In such situations, governments and central banks may have to do direct intervention in the market. Governments and central banks don’t do lending – however, they create institutions which promote lending by either banks or quasi-banks. This may be done in two ways – one, by infusion of money directly, and two, by ways of sovereign guarantee, so as to do credit risk transfer to the sovereign. The former method has the limit of availability of resources – governments have budgetary limitations, and increased public debt may turn counter-productive in the long-run. However, credit risk transfer can be an excellent device. Credit risk transfer also seems to be creating, synthetically, the same exposure as in case of direct lending by the sovereign; however, there are major differences. First, the sovereign does not have to go for immediate borrowings. Second and more important, the perceived risk transfer, where credit risk is shifted to the sovereign, may not actually hit in terms of credit losses, if the recovery efforts by way of the credit infusion actually bear fruit.

The write-up below suggests a product that may be supported by the sovereign in form of partial credit risk guarantee.

Genesis of the loan product

For the sake of convenience, let us call this product a “wrap loan”. Wrap-around mortgage loans is a practice prevalent in the US mortgage market, but our “wrap loan” is different. It is a form of top-up loan, which does not disturb the existing loan terms or EMI, and simply wraps the existing loan into a larger loan amount.

Let us assume the following example of, say, a loan against a truck or a similar asset:

Original Loan amount 1000000
Rate of interest 12%
Tenure 60 Months
EMIs ₹ 22,244.45
Number of months the loan has already run 24 Months
Number of remaining months of original loan term 36 Months
Principal outstanding (POS) on the date of wrap loan ₹ 6,69,724.82

For the sake of convenience, we have not considered any moratorium on the loan[1]. The customer has been more or less regular in making payments. As on date, he has paid 24 EMIs, and is left with 36. Now, to counter the impact of the disruption, the lender considers an additional loan of Rs 50000/-. Surely, for assessing the size of the wrapper loan, the lender will have to consider several things – the LTV ratio based on the increased exposure and the present depreciated value of the asset, the financial needs of the borrowers to restart his business, etc.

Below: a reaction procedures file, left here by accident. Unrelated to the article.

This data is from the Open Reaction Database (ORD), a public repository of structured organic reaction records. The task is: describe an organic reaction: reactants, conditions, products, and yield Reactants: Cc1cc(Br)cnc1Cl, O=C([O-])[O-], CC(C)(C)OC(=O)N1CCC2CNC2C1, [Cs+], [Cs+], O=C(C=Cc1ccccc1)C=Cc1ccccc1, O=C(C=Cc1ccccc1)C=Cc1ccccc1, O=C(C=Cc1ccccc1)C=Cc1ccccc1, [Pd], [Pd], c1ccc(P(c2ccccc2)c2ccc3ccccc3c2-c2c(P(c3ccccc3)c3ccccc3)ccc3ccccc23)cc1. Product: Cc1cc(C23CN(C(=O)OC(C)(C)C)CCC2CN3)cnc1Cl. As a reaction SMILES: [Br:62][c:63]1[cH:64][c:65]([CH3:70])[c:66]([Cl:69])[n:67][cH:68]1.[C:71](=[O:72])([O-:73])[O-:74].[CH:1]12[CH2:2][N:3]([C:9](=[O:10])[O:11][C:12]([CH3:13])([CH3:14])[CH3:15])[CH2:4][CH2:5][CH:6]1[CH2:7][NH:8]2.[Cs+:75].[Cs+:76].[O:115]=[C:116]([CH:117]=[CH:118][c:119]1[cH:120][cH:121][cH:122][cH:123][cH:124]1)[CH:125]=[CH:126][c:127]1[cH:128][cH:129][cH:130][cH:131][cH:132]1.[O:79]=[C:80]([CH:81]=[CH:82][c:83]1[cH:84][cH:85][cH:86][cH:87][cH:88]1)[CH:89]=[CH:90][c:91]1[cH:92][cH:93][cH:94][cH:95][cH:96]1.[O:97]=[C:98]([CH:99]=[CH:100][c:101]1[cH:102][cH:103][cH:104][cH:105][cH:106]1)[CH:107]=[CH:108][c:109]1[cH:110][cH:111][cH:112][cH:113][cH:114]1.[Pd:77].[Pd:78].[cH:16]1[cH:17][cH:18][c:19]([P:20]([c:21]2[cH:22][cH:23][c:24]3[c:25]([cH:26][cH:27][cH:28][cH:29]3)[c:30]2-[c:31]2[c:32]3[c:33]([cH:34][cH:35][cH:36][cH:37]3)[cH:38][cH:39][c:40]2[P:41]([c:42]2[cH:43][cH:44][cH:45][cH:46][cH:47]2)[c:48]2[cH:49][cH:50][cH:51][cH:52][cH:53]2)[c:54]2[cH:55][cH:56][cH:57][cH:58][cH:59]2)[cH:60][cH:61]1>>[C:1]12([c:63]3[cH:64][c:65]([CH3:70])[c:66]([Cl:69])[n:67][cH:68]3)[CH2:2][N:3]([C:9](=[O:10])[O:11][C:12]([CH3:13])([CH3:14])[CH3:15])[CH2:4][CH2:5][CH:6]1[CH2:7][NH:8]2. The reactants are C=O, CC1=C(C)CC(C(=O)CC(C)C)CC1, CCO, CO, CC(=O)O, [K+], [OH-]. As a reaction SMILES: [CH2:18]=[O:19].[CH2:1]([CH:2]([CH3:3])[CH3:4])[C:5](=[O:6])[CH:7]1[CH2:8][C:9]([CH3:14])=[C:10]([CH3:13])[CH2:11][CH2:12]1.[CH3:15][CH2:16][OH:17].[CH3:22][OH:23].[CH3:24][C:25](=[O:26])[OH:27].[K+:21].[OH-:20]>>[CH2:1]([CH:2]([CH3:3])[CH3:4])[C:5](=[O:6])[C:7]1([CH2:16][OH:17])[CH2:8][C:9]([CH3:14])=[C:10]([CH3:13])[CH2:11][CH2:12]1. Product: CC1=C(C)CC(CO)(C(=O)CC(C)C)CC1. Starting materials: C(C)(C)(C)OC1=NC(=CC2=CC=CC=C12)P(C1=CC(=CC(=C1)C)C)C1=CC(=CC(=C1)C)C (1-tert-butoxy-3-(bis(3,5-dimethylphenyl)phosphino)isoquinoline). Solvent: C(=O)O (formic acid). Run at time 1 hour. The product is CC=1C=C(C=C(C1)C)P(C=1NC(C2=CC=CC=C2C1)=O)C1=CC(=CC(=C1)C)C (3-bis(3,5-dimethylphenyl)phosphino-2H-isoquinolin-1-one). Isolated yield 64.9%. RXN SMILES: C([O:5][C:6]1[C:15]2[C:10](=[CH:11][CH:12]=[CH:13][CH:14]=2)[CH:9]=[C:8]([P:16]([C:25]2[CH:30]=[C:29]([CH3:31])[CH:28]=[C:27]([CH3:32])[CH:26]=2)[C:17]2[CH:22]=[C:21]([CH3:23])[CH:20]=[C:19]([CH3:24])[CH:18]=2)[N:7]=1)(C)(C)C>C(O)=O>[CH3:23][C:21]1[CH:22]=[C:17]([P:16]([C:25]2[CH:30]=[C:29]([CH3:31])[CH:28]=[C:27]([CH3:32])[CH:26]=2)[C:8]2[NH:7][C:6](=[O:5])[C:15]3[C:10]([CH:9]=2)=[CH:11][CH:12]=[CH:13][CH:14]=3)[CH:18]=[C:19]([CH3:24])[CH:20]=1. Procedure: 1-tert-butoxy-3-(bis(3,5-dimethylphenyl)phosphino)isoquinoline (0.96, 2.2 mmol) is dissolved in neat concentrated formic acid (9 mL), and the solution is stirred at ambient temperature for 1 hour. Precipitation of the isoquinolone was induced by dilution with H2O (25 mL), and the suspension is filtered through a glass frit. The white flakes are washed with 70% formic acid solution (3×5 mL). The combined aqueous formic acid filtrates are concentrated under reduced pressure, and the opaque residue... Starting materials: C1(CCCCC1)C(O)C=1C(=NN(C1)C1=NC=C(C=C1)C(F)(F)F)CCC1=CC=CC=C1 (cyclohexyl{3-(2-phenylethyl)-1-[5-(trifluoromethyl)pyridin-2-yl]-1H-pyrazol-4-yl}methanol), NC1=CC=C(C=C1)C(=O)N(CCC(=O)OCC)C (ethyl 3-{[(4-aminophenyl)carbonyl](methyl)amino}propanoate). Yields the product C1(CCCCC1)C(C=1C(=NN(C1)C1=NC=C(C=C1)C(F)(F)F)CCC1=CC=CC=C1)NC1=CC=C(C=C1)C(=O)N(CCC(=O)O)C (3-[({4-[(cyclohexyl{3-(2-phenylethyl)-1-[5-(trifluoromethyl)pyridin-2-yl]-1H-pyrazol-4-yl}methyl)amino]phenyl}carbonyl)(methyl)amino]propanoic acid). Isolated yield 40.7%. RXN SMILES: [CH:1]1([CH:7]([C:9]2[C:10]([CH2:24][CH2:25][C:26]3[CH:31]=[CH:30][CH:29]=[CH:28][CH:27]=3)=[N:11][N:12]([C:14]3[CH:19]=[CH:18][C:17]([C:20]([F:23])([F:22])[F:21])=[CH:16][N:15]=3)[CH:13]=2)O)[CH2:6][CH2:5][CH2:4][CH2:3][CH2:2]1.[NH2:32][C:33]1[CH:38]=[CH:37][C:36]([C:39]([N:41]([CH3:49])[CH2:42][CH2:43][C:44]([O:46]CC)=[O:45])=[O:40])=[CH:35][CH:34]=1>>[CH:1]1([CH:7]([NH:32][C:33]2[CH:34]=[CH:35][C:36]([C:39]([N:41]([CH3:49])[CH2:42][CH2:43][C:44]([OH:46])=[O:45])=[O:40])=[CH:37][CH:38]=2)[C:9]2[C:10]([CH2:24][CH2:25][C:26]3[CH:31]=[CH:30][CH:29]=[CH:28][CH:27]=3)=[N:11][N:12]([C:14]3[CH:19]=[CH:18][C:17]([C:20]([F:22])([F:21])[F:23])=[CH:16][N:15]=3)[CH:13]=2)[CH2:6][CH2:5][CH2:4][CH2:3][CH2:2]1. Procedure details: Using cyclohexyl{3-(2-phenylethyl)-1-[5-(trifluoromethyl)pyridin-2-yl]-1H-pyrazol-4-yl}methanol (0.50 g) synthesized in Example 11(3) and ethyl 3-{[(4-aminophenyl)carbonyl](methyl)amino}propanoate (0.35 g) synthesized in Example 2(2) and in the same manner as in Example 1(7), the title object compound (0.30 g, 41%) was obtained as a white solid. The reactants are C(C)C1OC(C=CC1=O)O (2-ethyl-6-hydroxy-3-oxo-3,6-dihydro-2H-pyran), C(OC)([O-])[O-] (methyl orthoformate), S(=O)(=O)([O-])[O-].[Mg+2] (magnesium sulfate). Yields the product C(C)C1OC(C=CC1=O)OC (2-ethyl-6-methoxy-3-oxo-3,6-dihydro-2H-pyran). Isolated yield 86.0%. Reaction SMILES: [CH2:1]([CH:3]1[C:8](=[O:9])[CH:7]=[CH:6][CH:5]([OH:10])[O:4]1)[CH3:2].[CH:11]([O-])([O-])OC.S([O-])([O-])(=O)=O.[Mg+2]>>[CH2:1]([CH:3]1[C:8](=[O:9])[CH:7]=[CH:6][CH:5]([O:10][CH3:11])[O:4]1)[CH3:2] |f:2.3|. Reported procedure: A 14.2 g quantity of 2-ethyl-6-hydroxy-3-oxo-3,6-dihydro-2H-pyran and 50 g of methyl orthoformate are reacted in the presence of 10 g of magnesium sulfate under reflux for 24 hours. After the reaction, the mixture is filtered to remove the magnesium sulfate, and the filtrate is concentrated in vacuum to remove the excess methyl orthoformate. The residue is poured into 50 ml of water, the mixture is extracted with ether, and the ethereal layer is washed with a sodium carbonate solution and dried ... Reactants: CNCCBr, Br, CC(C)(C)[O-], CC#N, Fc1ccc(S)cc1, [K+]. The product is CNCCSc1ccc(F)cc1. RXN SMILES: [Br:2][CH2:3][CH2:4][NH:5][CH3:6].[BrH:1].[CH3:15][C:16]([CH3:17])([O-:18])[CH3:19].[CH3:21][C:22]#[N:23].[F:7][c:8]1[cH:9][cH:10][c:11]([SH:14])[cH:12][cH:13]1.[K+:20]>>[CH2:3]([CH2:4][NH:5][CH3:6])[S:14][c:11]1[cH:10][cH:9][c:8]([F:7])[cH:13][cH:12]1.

With the additional infusion of Rs 50000, the outstanding exposure now becomes Rs 719725/-. We assume that the lender targets a slightly higher interest for the wrapper part of the loan of Rs 50000, say 14%. The justification for the higher interest can be that this component is unsecured. However, we do not want the existing EMI, viz., Rs 22244/- to be changed. That is important, because if the EMIs were to go up, there will be increasing pressure on the revenues of the borrower, and the whole purpose of the wrap loan will be frustrated.

Therefore, we now work the increased loan tenure, keeping the EMIs the same, for recovering the increased principal exposure. The revised position is as follows:

POS on the date of wrap loan ₹ 6,69,724.82
Additional loan amount 50000
Interest on the additional loan 14%
Blended interest rate 12.139%
Revised loan tenure 39.39 months
total maturity in months (rounded up) 40 months
Number of whole months                        39 months
Fractional payment for the last month ₹ 8,664.67

Note that the blended rate is the weighted average, with interest at the originally-agreed rate of 12% on the existing POS, and 14% on the additional amount of lending. The revised tenure comes to 39.39 months, or 40 months. There will be full payment for 39 months, and a fractional payment in the last month.

Thus, by continuing his payment obligation for 3-4 more months, the borrower can get Rs. 50000/- cash, which he can use to restart his business operations.

The multiplier impact that this additional infusion of cash may have in his business may be substantial.

Partial Sovereign Guarantee for the Wrapper Loan

Now, we bring the key element of the structure. The lender, say a bank or NBFC, will generally be reluctant to take the additional exposure of Rs 50000, though on a performing loan. However, this may be encourage by the sovereign by giving a guarantee for the add-on loan.

The guarantee may come with minimal actual risk exposure to the sovereign, if the structure is devised as follows:

  • The sovereign’s portion of the total loan exposure, Rs 719725, is only Rs 50000, which is less than 10%. A safe limit of 10% of the size of the existing exposure may be kept, so that lenders do not aggressively push top-up loans.